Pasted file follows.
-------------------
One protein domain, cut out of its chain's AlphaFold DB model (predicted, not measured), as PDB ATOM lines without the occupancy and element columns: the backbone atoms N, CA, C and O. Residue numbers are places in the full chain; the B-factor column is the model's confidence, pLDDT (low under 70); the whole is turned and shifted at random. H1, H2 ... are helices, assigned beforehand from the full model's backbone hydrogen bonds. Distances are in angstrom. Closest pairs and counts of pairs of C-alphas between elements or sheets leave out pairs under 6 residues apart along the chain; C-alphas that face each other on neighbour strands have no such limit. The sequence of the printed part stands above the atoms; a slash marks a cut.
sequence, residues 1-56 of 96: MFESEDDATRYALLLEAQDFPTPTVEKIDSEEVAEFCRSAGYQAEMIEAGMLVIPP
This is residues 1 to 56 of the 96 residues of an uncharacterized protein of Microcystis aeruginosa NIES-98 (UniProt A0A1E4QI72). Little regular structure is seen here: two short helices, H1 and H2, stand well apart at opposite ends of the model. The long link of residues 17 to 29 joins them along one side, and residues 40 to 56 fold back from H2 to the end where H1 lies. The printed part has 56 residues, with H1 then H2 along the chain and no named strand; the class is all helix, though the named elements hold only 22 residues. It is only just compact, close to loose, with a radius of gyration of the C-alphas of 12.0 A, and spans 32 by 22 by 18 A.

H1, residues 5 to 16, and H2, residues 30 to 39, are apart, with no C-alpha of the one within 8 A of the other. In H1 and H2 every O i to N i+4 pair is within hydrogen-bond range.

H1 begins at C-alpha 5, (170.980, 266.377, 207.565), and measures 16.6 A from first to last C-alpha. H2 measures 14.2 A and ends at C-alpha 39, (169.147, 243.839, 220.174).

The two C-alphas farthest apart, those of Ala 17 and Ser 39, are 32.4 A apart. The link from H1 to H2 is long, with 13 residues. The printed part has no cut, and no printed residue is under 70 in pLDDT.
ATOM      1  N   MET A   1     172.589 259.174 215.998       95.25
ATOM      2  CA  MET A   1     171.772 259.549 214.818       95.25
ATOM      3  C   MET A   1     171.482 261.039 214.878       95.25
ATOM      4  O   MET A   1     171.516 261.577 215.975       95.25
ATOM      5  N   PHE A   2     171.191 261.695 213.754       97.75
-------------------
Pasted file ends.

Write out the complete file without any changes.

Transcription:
One protein domain, cut out of its chain's AlphaFold DB model (predicted, not measured), as PDB ATOM lines without the occupancy and element columns: the backbone atoms N, CA, C and O. Residue numbers are places in the full chain; the B-factor column is the model's confidence, pLDDT (low under 70); the whole is turned and shifted at random. H1, H2 ... are helices, assigned beforehand from the full model's backbone hydrogen bonds. Distances are in angstrom. Closest pairs and counts of pairs of C-alphas between elements or sheets leave out pairs under 6 residues apart along the chain; C-alphas that face each other on neighbour strands have no such limit. The sequence of the printed part stands above the atoms; a slash marks a cut.
sequence, residues 1-56 of 96: MFESEDDATRYALLLEAQDFPTPTVEKIDSEEVAEFCRSAGYQAEMIEAGMLVIPP
This is residues 1 to 56 of the 96 residues of an uncharacterized protein of Microcystis aeruginosa NIES-98 (UniProt A0A1E4QI72). Little regular structure is seen here: two short helices, H1 and H2, stand well apart at opposite ends of the model. The long link of residues 17 to 29 joins them along one side, and residues 40 to 56 fold back from H2 to the end where H1 lies. The printed part has 56 residues, with H1 then H2 along the chain and no named strand; the class is all helix, though the named elements hold only 22 residues. It is only just compact, close to loose, with a radius of gyration of the C-alphas of 12.0 A, and spans 32 by 22 by 18 A.

H1, residues 5 to 16, and H2, residues 30 to 39, are apart, with no C-alpha of the one within 8 A of the other. In H1 and H2 every O i to N i+4 pair is within hydrogen-bond range.

H1 begins at C-alpha 5, (170.980, 266.377, 207.565), and measures 16.6 A from first to last C-alpha. H2 measures 14.2 A and ends at C-alpha 39, (169.147, 243.839, 220.174).

The two C-alphas farthest apart, those of Ala 17 and Ser 39, are 32.4 A apart. The link from H1 to H2 is long, with 13 residues. The printed part has no cut, and no printed residue is under 70 in pLDDT.
ATOM      1  N   MET A   1     172.589 259.174 215.998       95.25
ATOM      2  CA  MET A   1     171.772 259.549 214.818       95.25
ATOM      3  C   MET A   1     171.482 261.039 214.878       95.25
ATOM      4  O   MET A   1     171.516 261.577 215.975       95.25
ATOM      5  N   PHE A   2     171.191 261.695 213.754       97.75